9 Most Common Rigging Problems and Ways to Avoid Them
In addition to receiving extensive training about industry best practices and safety protocols, having some crane and rigging tips can come in handy, especially for those first beginning their career. Even the smallest error or oversight can lead to costly construction issues and even deadly safety hazards.
That’s why the team from Bobcat Contracting has compiled some of the most important rigging problems to be aware of and some tips to avoid them.
- Failure to Inspect the Gear
If you fail to inspect your crane’s gear regularly, it could lead to equipment failure due to damage or manufacturer’s defects. A frequent inspection doesn’t simply mean once a week, it means on an hourly and daily basis after every shift change. This includes the hands-on inspection of fastenings, attachments, hardware, and slings. Rigging equipment also needs to be inspected regularly.
Any crane and rigging user also needs to know how to replace the components should the need arise.
- Not Knowing the Weight of What You’re Lifting
To be precise when lifting objects with crane and rigging solutions, knowing the load is a necessity. You’ll need to certify that the load being handled can be done so easily without exceeding the crane’s limitations. If you’re required to determine the weight of the load on your own, you can:
- Review the shipping documentation
- Review design plans or engineering documents
- Weigh the scale for yourself with a dynamometer, load cell, or scale
- Refer to your manufacturer’s specifications to ensure your load is well within the capacity of your crane’s capabilities.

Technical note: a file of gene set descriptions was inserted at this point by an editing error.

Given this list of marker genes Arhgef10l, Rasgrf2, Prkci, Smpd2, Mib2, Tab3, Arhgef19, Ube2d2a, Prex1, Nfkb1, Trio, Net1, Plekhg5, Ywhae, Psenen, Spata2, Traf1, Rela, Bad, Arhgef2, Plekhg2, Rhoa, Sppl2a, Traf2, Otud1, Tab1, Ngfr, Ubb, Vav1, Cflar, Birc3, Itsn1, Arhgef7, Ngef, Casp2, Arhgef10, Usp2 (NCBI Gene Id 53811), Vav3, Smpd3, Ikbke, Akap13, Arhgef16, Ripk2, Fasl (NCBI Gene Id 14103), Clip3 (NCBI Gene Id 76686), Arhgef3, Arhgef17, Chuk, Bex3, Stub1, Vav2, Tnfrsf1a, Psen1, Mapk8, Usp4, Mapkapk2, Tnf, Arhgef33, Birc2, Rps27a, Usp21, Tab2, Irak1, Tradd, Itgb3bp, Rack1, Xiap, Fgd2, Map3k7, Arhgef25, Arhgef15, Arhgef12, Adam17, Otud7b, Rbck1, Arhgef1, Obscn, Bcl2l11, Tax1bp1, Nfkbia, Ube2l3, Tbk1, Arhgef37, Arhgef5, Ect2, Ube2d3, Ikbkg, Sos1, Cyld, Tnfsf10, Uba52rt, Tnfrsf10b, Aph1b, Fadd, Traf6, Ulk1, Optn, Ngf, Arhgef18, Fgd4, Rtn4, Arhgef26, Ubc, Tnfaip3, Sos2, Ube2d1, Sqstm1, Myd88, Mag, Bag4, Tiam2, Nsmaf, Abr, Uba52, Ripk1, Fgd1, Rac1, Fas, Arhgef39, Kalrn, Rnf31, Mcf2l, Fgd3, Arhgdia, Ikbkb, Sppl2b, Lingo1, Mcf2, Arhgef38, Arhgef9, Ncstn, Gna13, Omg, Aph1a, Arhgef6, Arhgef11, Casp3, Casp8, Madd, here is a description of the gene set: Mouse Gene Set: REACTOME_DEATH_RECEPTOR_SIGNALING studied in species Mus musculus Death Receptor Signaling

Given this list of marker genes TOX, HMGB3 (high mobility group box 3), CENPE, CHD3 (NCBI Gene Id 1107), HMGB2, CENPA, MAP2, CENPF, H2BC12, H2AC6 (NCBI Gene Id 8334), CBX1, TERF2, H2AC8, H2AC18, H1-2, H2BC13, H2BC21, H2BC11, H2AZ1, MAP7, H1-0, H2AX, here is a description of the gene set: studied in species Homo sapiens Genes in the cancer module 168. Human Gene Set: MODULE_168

- Being Unsure About the Capacity of the Hardware or Slings Being Used
Without exception, all crane and rigging material boasts a max capacity number somewhere on it. In many cases, the WLL (Working Load Limit) will be clearly labeled on a tag on the device or the device itself. However, for some components such as eye bolts and master links, their load capacity can be measured via a manufacturer’s chart that comes with the component.
- Using the Wrong Hitch, Sling, or Cart
One of the most common problems faced by crane rigging operators is using the wrong hitch, sling, or cart while working on-site. There are many different crane and rigging scenarios and each one will require a specific lifting application. For example, when lifting large pipes, chocker hitches are often the worst components you can use; without a spreader beam or a double chocker hitch, it will slide right through.
- Using Sub-Par or Below-Grade Equipment
Another issue that usually creates costly errors on construction sites is when crane and rigging professionals use poorly fabricated below-the-hook or modified devices. Not only can these devices be dangerous, but they’re illegal and non-compliant. If you notice any parts that are handcrafted, welded, modified, or ones that have been replaced with non-OEM parts, it’s important to halt operations immediately and address the issue.
- Improper Sling Protection
Not using the proper sling protection is another issue commonly dealt with on-site by crane and rigging operators. There should never be any instance where a crane and rigging operator is using a sling without a cover. For everything that comes into contact with edges, corners, or other protrusions, a cover needs to be added to the sling for protection. Some of the most popular types of sling protection options include edge guards, sleeves, and magnetic protection.